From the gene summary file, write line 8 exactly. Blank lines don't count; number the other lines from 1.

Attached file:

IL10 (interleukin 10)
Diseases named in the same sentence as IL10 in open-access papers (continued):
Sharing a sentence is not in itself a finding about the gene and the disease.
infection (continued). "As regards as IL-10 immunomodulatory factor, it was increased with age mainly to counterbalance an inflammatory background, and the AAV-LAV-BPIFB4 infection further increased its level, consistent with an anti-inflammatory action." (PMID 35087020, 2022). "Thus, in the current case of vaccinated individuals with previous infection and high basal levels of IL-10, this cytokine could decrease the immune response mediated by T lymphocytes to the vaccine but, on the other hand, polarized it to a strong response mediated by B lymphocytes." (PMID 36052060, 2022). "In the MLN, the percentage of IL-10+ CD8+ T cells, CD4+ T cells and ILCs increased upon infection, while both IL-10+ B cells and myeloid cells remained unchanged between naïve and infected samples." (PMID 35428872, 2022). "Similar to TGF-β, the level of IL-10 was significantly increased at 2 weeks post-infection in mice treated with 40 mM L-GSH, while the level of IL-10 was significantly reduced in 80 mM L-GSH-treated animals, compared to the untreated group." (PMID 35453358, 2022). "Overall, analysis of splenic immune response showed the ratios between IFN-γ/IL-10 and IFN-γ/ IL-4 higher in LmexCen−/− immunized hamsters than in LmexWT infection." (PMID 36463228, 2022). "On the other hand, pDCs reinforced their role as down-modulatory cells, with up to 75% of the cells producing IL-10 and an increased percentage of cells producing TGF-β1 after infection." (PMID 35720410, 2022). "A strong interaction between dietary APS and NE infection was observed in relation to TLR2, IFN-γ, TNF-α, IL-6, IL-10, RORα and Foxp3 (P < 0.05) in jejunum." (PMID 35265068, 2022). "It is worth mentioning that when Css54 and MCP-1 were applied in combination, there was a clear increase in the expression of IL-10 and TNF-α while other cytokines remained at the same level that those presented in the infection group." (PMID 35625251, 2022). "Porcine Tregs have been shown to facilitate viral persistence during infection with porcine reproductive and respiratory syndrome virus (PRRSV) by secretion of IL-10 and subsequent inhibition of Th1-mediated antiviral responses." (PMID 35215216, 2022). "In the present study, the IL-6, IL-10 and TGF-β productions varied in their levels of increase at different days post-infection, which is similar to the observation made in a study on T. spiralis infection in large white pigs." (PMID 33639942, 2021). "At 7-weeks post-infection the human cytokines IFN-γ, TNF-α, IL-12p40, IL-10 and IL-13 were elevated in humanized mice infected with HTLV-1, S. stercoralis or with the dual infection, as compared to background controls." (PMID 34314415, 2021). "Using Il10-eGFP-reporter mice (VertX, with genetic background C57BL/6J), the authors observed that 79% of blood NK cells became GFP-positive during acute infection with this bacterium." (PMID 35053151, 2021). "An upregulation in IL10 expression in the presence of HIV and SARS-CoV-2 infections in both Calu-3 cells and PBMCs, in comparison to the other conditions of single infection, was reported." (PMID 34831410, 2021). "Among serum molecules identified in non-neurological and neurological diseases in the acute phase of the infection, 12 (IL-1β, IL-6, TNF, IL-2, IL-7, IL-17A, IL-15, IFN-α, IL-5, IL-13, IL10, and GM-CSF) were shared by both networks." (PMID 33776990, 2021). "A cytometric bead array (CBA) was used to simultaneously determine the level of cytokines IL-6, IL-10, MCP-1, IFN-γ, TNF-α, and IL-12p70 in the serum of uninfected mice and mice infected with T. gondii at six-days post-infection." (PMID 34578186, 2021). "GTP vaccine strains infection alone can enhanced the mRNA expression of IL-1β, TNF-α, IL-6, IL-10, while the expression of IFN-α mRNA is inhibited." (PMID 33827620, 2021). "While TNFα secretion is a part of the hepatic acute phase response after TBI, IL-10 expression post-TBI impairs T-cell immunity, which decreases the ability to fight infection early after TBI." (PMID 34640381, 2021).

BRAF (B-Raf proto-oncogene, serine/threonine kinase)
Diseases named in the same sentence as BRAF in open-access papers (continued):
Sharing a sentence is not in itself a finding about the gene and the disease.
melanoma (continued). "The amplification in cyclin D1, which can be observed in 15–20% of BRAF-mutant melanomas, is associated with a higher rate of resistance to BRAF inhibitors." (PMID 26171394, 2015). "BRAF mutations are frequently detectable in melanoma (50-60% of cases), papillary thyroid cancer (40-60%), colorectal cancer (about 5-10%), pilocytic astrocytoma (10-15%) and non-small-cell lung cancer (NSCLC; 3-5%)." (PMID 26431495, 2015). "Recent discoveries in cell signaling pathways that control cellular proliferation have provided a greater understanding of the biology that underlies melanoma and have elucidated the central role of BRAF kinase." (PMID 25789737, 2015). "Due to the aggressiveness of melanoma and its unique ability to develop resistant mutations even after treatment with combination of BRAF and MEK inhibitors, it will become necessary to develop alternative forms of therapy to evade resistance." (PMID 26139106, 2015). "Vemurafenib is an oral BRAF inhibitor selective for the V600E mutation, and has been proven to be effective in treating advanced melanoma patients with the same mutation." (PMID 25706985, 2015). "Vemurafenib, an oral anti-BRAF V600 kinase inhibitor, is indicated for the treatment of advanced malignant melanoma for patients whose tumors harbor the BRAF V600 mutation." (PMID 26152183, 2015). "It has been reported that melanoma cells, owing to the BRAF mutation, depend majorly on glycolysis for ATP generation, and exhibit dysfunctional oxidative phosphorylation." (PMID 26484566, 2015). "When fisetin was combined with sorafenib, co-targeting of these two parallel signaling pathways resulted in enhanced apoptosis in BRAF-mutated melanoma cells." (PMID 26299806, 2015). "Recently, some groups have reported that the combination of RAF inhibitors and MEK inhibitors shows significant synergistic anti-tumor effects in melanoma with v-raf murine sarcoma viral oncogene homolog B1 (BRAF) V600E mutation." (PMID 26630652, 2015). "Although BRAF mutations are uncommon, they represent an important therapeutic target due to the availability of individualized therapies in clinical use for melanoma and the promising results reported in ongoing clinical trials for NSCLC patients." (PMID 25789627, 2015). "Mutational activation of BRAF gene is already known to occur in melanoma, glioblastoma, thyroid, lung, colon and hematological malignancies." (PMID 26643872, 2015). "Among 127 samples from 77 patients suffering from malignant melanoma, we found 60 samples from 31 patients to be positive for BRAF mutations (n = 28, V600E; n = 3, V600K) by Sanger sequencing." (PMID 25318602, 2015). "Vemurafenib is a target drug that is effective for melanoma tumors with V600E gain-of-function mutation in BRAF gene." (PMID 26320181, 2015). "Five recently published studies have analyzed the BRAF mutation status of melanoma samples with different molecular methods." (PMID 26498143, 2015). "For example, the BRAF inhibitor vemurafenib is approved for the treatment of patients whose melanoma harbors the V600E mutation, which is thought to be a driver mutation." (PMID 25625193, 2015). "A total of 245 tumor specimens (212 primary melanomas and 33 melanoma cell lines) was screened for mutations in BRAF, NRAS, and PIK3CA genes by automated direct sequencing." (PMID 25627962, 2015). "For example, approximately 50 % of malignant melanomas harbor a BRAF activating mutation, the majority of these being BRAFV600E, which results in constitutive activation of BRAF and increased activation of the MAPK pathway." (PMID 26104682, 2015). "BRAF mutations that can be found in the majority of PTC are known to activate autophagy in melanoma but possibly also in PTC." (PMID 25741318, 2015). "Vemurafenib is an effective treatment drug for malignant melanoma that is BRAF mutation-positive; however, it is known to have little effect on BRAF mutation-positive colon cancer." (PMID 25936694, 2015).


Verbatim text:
melanoma (continued). "The amplification in cyclin D1, which can be observed in 15–20% of BRAF-mutant melanomas, is associated with a higher rate of resistance to BRAF inhibitors." (PMID 26171394, 2015). "BRAF mutations are frequently detectable in melanoma (50-60% of cases), papillary thyroid cancer (40-60%), colorectal cancer (about 5-10%), pilocytic astrocytoma (10-15%) and non-small-cell lung cancer (NSCLC; 3-5%)." (PMID 26431495, 2015). "Recent discoveries in cell signaling pathways that control cellular proliferation have provided a greater understanding of the biology that underlies melanoma and have elucidated the central role of BRAF kinase." (PMID 25789737, 2015). "Due to the aggressiveness of melanoma and its unique ability to develop resistant mutations even after treatment with combination of BRAF and MEK inhibitors, it will become necessary to develop alternative forms of therapy to evade resistance." (PMID 26139106, 2015). "Vemurafenib is an oral BRAF inhibitor selective for the V600E mutation, and has been proven to be effective in treating advanced melanoma patients with the same mutation." (PMID 25706985, 2015). "Vemurafenib, an oral anti-BRAF V600 kinase inhibitor, is indicated for the treatment of advanced malignant melanoma for patients whose tumors harbor the BRAF V600 mutation." (PMID 26152183, 2015). "It has been reported that melanoma cells, owing to the BRAF mutation, depend majorly on glycolysis for ATP generation, and exhibit dysfunctional oxidative phosphorylation." (PMID 26484566, 2015). "When fisetin was combined with sorafenib, co-targeting of these two parallel signaling pathways resulted in enhanced apoptosis in BRAF-mutated melanoma cells." (PMID 26299806, 2015). "Recently, some groups have reported that the combination of RAF inhibitors and MEK inhibitors shows significant synergistic anti-tumor effects in melanoma with v-raf murine sarcoma viral oncogene homolog B1 (BRAF) V600E mutation." (PMID 26630652, 2015). "Although BRAF mutations are uncommon, they represent an important therapeutic target due to the availability of individualized therapies in clinical use for melanoma and the promising results reported in ongoing clinical trials for NSCLC patients." (PMID 25789627, 2015). "Mutational activation of BRAF gene is already known to occur in melanoma, glioblastoma, thyroid, lung, colon and hematological malignancies." (PMID 26643872, 2015). "Among 127 samples from 77 patients suffering from malignant melanoma, we found 60 samples from 31 patients to be positive for BRAF mutations (n = 28, V600E; n = 3, V600K) by Sanger sequencing." (PMID 25318602, 2015). "Vemurafenib is a target drug that is effective for melanoma tumors with V600E gain-of-function mutation in BRAF gene." (PMID 26320181, 2015). "Five recently published studies have analyzed the BRAF mutation status of melanoma samples with different molecular methods." (PMID 26498143, 2015). "For example, the BRAF inhibitor vemurafenib is approved for the treatment of patients whose melanoma harbors the V600E mutation, which is thought to be a driver mutation." (PMID 25625193, 2015). "A total of 245 tumor specimens (212 primary melanomas and 33 melanoma cell lines) was screened for mutations in BRAF, NRAS, and PIK3CA genes by automated direct sequencing." (PMID 25627962, 2015). "For example, approximately 50 % of malignant melanomas harbor a BRAF activating mutation, the majority of these being BRAFV600E, which results in constitutive activation of BRAF and increased activation of the MAPK pathway." (PMID 26104682, 2015). "BRAF mutations that can be found in the majority of PTC are known to activate autophagy in melanoma but possibly also in PTC." (PMID 25741318, 2015). "Vemurafenib is an effective treatment drug for malignant melanoma that is BRAF mutation-positive; however, it is known to have little effect on BRAF mutation-positive colon cancer." (PMID 25936694, 2015).